Mitski, "Two Slow Dancers"

Mitski "Two Slow Dancers" Be The Cowboy (out 08.17 on Matador) Every slow dance with someone you care about feels like a moment suspended in time. I mean, that's the point, right? Your hands are tied, your bodies are connected, and even your gaze is limited. Mitski, the fantastic New York songwriter, Read more

Future, "Hate the Real Me"

Future "Hate the Real Me" Beastmode 2 (out now on Epic) The peak of a quietly excellent year, Future goes super deep on his worthy follow-up to 2015's legendary "Beast Mode" tape. Of all its stirring moments, nothing emotionally hits harder than its last track, as Future pours his heart out over Read more

The Round-Up: The Best Songs of 2018 (So Far...)

Somehow, some fucking way, 2018 is more than half over. And though it might feel like I always say this, I think this was the toughest list I've had to make yet. There's been an overwhelming number of exciting, vital new voices popping up and plenty of fantastic follow-ups Read more

Images & Words: The 1975, "Give Yourself A Try"

The 1975 "Give Yourself A Try" A Brief Inquiry into Online Relationships (out in October on Dirty Hit) Though it's been out for about two weeks, I've listened to the Manchester quartet's new single roughly two million times. Compositionally, it's totally unremarkable. Built around a repetitive, simplistic guitar riff and three chords, Read more

Images & Words: The Rhythm Method, "Chin Up"

The Rhythm Method "Chin Up" Digital Single Every two years*, I get afflicted with the same illness. It usually starts up a few weeks before every major international football tournament and lasts until somewhere around the quarterfinals. Who knows how long my believesthatEnglandcanwinthewholething-itis will last for this year, but I'm hoping that Read more

Hot Jam of the Day (07.16.12): Holy Other, “Held”

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Holy Other
Held (TriAngle)

Of the many things I love about Holy Other, I think my favorite thing about him is his incredible use of vocals. In recent times, nobody has been able to touch Burial’s ability to use broken up vocal samples to tell affecting, fully-formed stories, but this Mancunian is getting closer. His music has always worked in movements, and like much of his best work (especially Held‘s first single, “Love Some1”), “Held” resolves itself in a stunning final stanza that packs an emotional wallop. Its punch is largely due to its undulating, suffocating vocals. It’s just about a month until we get to hear his debut LP in its entirety, and I cannot wait.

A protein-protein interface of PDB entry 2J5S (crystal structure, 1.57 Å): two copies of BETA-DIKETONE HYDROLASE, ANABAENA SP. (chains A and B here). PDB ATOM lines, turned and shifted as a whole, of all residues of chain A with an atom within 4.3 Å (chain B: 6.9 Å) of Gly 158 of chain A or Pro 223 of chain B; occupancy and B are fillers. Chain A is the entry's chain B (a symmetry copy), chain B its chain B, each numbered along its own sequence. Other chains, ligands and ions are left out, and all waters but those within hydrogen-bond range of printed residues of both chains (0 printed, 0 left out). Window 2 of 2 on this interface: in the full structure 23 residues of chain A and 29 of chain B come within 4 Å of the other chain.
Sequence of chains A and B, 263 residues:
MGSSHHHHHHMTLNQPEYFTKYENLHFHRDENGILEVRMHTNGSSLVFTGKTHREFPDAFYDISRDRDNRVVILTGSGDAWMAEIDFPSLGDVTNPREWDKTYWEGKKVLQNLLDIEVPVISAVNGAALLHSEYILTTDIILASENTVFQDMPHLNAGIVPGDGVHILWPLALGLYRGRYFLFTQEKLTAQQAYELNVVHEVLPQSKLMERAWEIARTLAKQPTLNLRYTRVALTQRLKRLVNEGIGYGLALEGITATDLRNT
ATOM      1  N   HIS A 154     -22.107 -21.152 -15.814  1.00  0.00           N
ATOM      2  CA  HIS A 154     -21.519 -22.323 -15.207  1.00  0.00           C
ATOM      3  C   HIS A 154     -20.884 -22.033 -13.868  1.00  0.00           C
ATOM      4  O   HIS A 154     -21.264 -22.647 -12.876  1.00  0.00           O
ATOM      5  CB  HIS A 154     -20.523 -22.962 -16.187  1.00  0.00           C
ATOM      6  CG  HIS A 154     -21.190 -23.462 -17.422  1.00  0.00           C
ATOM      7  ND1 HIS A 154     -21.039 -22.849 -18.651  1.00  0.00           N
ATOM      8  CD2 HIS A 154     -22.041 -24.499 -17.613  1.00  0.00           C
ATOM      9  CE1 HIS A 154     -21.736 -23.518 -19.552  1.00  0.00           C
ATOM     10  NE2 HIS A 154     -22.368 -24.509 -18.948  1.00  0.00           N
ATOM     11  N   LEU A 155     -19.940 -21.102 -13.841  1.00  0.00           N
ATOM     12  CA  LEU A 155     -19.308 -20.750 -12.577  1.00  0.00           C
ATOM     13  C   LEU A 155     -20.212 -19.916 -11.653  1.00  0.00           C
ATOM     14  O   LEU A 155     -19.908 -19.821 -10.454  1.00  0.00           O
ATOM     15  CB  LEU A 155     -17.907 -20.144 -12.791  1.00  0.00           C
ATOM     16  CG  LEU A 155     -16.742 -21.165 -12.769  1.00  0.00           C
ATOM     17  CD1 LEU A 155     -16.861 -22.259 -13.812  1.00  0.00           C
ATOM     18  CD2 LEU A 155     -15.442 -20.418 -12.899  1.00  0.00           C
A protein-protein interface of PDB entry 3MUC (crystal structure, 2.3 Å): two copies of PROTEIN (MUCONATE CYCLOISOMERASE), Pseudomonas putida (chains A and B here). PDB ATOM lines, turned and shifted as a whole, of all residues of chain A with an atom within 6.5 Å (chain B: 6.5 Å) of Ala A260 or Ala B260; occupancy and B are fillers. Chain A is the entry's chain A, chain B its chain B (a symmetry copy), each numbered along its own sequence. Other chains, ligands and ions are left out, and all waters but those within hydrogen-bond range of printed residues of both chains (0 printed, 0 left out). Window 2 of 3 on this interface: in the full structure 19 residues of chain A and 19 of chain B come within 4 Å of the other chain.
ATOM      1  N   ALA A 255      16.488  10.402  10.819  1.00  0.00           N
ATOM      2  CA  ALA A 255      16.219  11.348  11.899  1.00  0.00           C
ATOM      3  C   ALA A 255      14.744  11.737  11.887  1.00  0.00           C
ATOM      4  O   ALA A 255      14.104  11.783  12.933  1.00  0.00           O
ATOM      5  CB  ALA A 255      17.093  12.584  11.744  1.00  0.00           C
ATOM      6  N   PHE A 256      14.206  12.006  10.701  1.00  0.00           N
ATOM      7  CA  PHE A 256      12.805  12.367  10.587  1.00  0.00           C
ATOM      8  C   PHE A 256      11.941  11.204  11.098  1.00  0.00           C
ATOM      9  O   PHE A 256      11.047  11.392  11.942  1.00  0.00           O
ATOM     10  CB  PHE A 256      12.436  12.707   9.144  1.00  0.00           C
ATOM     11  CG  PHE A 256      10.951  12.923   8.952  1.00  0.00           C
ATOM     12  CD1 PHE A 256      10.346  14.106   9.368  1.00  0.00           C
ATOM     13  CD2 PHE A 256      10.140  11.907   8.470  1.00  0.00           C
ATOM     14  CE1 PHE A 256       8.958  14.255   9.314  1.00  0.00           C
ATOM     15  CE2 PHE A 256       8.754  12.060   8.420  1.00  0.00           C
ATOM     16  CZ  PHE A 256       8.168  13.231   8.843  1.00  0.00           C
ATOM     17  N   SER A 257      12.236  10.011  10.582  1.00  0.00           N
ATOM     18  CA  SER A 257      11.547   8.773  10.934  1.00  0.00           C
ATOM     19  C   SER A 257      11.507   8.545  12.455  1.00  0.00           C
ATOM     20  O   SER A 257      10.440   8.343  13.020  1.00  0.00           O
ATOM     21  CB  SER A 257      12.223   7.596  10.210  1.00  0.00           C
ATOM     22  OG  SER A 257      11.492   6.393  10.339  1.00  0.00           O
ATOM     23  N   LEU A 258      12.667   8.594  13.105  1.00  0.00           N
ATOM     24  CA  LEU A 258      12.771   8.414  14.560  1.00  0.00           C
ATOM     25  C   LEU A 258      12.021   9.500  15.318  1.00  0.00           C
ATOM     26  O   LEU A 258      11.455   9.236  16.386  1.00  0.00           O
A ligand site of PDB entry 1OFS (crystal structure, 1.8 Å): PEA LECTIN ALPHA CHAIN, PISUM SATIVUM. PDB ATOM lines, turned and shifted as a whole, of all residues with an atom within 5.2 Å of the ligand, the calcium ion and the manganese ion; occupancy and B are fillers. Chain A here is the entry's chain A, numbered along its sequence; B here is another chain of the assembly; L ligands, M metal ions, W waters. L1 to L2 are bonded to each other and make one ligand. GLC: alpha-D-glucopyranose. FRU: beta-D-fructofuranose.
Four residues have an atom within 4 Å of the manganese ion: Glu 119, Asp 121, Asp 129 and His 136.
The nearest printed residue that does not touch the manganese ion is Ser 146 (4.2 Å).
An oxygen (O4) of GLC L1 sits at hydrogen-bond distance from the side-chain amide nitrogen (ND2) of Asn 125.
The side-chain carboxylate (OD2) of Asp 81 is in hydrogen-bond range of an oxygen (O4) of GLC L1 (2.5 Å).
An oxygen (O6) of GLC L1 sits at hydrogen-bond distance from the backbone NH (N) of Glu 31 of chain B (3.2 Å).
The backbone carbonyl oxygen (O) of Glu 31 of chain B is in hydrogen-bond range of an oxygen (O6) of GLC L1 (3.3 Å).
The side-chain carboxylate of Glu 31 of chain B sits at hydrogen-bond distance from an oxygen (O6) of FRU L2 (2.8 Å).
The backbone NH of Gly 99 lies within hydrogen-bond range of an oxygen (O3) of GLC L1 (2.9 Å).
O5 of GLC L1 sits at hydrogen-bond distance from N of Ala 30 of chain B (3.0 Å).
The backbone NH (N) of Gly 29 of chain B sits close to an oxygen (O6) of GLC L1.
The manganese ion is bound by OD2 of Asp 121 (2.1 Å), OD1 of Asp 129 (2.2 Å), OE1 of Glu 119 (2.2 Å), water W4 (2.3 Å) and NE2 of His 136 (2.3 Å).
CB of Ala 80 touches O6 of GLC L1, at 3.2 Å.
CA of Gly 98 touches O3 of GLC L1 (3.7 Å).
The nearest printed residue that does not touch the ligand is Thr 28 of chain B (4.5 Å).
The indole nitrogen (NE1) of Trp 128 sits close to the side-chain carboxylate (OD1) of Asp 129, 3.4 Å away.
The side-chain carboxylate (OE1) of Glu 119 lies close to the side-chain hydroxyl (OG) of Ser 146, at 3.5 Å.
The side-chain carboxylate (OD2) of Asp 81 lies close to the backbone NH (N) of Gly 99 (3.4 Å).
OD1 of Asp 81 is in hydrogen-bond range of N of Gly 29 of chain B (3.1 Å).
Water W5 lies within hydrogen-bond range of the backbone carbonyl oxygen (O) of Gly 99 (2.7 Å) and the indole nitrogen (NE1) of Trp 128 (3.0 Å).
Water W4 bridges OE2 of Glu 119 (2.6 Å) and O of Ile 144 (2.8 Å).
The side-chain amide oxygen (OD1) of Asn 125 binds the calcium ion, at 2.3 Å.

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Hot Jam of the Day (07.15.12): The XX, “Angels”

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The XX
Coexist (Young Turks)

Finally, the wait is over. I recently wrote about my hopes/thoughts/expectations for the South Londoners ultra-anticipated sophomore LP, and if you missed it, I’m really fucking excited about it. Yesterday, we got our first real taste of Coexist, in the form of this characteristically vulnerable, crushing new love song. Driven by Romy Madley Croft’s delicate vocal and a single-string guitar line, “Angels” captures much of what made the trio’s debut resonate with so many people in such a penetrating, enduring fashion. While the XX is never going to be a singles band, thanks to the subtly of their work, this is one of the singles that excited me most this year — predominantly because it signals that Coexist is likely going to bark up the same tree as XX, which is one of my favorite albums of the last five years. Roll on September 11.

Hot Jam of the Day (07.14.12): Teengirl Fantasy, “End”

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Teengirl Fantasy
Tracer (True Panter/R&S)

It goes without saying that great instrumental music taps into the same real estate that is set off by the evocative lyrics to the songs that we love. Phillip Glass can say things with 52 keys that not even the greatest lyricist can when they are armed with hundreds of thousands of combinations of letters. That said, it takes real talent to hit that mark — talent that Brooklyn electro duo, Teengirl Fantasy, has always shown they have. This, the second single from their follow-up to 2010’s scintillating 7AM, highlights the group’s ability to write emotive, affecting tracks that are also inherently danceable. Though this falls on the decidedly reflective end of the Teengirl Fantasy experience (probably not one to spin at the party), there’s an enduring, sensual groove just below the surface, which makes it ideal for after-party festivities (should you be lucky enough to find someone to have them with).

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Hot Jam of the Day (07.13.12): Taken By Trees, “Dreams”

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Taken By Trees
Other Worlds (Secretly Canadian)